Sucker Supreme is the third album from Rosie Tucker, and first for Epitaph Records. It is a coming of age album that aches with self-discovery, self-definition, and self-redefinition. Sucker Supreme is also just the right follow-up to where their last album, 2019’s Never Not Never Not Never Not, left off: still playfully observed, still sneakily political, still indebted to folk singers of the past – but also much, much bigger, brighter, louder and noisier than anything Tucker has dared before. It delivers mightily on an ambitious M.O.: to be relentlessly catchy and muscular and noisy but also beautiful; be achingly sad and searching, but never too far away from funny, either; and to spotlight Tucker’s empathetic, yearning vocals on top of it all. It takes a unique group of people to make an album that leaps out of the speakers at you like this one. Sucker Supreme is the first record made by Tucker’s current touring band: drummer Jessy Reed, guitarist Jess Kallen, and bassist Wolfy, who also occupied the producer’s chair. It’s a group of people as eager to share their long-dead folk music heroes as they are to pay homage to their still-kicking pop-punk heartthrobs.
Mammoth WVH is the debut, self-titled album of Mammoth WVH – the band created by Wolfgang Van Halen. This collection includes the chart topping new single, "Distance” plus “Don’t Back Down,” “Epiphany,” “Mammoth” and more.
At the beginning of 2015, Wolf broke ground on what would become Mammoth WVH with producer Michael “Elvis” Baskette [Alter Bridge, Slash] behind the board. Wolf began to embrace his voice, inspired by everyone from his father, to bands like AC/DC, Foo Fighters, Nine Inch Nails, TOOL, and Jimmy Eat World. In addition to writing and singing every song on the self-title debut album, remarkably Wolfgang plays every instrument.
“The name Mammoth is really special to me.” says Wolf. “Not only was it the name of Van Halen before it became Van Halen, but my father was also the lead singer. Ever since my dad told me this, I always thought that when I grew up, I’d call my own band Mammoth, because I loved the name so much.”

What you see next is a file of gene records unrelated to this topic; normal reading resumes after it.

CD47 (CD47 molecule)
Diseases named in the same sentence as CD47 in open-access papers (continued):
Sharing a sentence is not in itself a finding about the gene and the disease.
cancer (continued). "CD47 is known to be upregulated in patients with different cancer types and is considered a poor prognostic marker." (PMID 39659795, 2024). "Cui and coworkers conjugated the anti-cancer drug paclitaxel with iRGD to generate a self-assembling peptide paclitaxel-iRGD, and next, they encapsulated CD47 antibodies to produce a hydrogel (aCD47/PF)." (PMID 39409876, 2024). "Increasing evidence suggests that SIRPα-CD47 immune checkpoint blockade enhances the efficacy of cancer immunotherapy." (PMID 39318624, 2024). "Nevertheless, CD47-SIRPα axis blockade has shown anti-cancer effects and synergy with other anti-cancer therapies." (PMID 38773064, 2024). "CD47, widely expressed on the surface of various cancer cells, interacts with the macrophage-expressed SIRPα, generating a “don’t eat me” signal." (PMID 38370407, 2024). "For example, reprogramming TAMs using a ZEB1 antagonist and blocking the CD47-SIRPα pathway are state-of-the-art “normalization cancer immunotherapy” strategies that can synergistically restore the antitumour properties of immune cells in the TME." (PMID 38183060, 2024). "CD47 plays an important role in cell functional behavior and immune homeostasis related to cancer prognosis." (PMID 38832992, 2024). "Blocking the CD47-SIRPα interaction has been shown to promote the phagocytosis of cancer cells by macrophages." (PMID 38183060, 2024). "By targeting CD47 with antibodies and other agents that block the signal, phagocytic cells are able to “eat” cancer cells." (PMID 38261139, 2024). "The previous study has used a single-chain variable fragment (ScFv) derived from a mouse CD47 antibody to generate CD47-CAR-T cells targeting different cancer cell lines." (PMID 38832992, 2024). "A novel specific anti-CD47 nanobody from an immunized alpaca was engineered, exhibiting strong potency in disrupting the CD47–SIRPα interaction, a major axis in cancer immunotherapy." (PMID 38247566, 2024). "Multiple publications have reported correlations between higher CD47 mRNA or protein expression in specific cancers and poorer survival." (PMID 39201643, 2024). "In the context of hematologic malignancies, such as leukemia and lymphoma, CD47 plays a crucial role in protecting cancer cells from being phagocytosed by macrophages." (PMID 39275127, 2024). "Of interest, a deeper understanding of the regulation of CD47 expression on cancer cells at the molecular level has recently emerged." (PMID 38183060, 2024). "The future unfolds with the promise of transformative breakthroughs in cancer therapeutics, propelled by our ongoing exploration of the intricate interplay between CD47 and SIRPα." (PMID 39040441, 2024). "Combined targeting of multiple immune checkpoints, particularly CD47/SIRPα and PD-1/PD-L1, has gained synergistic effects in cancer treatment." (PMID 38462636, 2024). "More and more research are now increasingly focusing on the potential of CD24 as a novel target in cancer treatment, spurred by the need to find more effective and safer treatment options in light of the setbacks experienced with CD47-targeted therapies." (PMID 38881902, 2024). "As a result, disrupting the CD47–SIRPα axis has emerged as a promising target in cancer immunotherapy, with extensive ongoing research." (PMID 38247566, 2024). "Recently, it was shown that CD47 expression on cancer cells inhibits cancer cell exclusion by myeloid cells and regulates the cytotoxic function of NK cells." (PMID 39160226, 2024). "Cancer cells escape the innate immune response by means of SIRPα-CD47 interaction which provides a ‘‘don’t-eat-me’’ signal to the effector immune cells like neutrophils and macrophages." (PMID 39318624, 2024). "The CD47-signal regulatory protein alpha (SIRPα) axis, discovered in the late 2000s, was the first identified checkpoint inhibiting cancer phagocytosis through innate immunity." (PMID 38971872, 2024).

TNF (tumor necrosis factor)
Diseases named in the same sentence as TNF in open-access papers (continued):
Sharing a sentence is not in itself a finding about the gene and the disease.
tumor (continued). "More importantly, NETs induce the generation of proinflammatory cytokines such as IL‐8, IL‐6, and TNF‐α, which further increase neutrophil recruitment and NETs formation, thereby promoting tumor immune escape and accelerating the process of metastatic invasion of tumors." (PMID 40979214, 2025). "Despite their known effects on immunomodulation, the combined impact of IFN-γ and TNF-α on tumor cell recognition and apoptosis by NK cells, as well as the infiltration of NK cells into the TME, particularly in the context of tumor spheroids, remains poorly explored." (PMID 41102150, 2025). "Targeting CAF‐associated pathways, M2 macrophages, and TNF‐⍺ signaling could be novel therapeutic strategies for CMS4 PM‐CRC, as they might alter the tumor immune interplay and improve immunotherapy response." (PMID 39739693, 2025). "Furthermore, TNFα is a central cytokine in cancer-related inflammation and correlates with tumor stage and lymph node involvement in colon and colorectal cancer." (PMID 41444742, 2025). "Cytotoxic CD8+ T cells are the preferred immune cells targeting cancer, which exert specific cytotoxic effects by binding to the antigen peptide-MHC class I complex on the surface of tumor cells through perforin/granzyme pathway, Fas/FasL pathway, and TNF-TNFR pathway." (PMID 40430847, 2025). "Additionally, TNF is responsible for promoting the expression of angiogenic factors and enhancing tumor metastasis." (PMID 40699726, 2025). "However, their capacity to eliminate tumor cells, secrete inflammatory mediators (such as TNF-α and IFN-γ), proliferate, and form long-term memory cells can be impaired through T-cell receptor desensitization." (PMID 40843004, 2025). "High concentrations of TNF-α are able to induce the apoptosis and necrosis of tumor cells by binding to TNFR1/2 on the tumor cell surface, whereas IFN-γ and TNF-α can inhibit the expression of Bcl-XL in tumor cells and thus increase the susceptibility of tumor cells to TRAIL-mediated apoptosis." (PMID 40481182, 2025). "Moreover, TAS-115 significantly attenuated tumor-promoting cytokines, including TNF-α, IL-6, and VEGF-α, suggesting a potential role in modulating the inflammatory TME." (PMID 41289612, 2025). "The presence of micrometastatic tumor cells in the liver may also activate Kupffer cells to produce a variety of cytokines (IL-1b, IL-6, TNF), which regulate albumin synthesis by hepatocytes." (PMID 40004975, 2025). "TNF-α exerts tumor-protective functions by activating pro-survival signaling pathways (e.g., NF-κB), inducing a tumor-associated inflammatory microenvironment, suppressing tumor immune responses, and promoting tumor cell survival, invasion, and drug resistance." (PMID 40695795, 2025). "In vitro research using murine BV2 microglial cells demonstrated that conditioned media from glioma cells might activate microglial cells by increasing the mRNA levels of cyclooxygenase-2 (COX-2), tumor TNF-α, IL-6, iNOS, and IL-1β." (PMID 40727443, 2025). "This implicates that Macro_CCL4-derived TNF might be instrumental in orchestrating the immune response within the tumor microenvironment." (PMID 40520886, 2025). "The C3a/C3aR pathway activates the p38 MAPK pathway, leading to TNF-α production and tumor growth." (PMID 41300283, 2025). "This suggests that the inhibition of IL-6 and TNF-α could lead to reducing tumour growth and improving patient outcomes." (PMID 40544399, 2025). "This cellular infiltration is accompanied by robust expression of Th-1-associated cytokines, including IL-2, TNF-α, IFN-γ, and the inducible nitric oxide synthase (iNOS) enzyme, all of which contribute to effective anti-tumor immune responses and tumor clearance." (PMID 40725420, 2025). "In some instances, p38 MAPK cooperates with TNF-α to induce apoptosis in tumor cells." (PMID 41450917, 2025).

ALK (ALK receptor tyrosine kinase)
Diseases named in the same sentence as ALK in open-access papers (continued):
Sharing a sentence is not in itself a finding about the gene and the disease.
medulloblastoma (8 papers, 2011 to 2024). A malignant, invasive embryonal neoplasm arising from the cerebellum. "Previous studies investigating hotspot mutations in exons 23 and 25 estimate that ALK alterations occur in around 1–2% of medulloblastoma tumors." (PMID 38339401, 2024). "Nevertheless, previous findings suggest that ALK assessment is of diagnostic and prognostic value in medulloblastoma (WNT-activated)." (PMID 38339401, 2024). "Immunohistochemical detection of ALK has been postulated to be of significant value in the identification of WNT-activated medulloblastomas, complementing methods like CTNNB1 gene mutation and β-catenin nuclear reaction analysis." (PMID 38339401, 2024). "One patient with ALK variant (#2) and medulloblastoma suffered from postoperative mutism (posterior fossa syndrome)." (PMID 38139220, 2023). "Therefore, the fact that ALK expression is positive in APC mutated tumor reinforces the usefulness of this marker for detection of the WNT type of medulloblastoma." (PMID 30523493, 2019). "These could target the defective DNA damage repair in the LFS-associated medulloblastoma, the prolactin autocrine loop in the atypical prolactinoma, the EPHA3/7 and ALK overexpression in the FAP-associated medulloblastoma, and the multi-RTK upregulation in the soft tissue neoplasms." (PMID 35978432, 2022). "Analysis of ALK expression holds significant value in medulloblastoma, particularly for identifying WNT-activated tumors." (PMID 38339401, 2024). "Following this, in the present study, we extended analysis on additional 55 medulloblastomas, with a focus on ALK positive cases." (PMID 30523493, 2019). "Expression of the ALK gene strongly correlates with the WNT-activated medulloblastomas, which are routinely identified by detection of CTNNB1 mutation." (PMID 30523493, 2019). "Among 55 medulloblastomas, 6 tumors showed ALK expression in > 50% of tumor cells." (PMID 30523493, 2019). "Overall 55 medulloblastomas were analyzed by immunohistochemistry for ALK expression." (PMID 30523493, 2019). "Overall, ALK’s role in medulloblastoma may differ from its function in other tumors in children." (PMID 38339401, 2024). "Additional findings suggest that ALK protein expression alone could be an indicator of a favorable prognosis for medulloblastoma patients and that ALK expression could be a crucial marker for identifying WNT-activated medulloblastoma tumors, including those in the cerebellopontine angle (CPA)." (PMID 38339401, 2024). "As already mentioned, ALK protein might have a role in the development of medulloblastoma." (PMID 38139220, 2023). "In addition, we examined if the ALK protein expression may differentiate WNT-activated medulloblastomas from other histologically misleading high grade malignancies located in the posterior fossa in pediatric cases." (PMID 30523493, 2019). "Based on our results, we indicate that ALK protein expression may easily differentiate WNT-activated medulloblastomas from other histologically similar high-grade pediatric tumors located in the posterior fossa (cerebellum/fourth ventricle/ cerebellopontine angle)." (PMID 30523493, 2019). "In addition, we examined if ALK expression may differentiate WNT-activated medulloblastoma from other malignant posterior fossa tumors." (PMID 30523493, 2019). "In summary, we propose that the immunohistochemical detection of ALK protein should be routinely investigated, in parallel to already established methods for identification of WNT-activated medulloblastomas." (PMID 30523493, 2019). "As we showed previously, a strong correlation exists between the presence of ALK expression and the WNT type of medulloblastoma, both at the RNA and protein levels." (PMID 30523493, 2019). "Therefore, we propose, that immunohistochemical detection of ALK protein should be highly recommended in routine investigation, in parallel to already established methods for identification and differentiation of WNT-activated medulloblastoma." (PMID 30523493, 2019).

Big Mess marks Elfman’s first solo collection in more than thirty years, but it’s no return to form. Clocking in at 18 tracks, the sprawling, ambitious double album finds the Grammy and Emmy Award-winning composer breaking bold new ground as both a writer and a performer, drawing on a dystopian palette of distorted electric guitars, industrial synthesizers and orchestra in an effort to exorcise the demons brought about by four years of creeping fascism and civil rot.
The songs here call to mind everything from Nine Inch Nails, to David Bowie to XTC at times, balancing dense, harmonically complex arrangements with biting, acerbic wit as they reckon with the chaos and confusion of the modern world. Elfman wrote almost all of the record during quarantine, and while the anger, frustration, and isolation of it all is palpable in his delivery, Big Mess is about more than simply blowing off steam. In making the space to truly sit with his emotions and write without limitations, Elfman achieved a kind of artistic liberation on the record that had been eluding him for decades, rediscovering his voice and reinventing himself all at once in the process.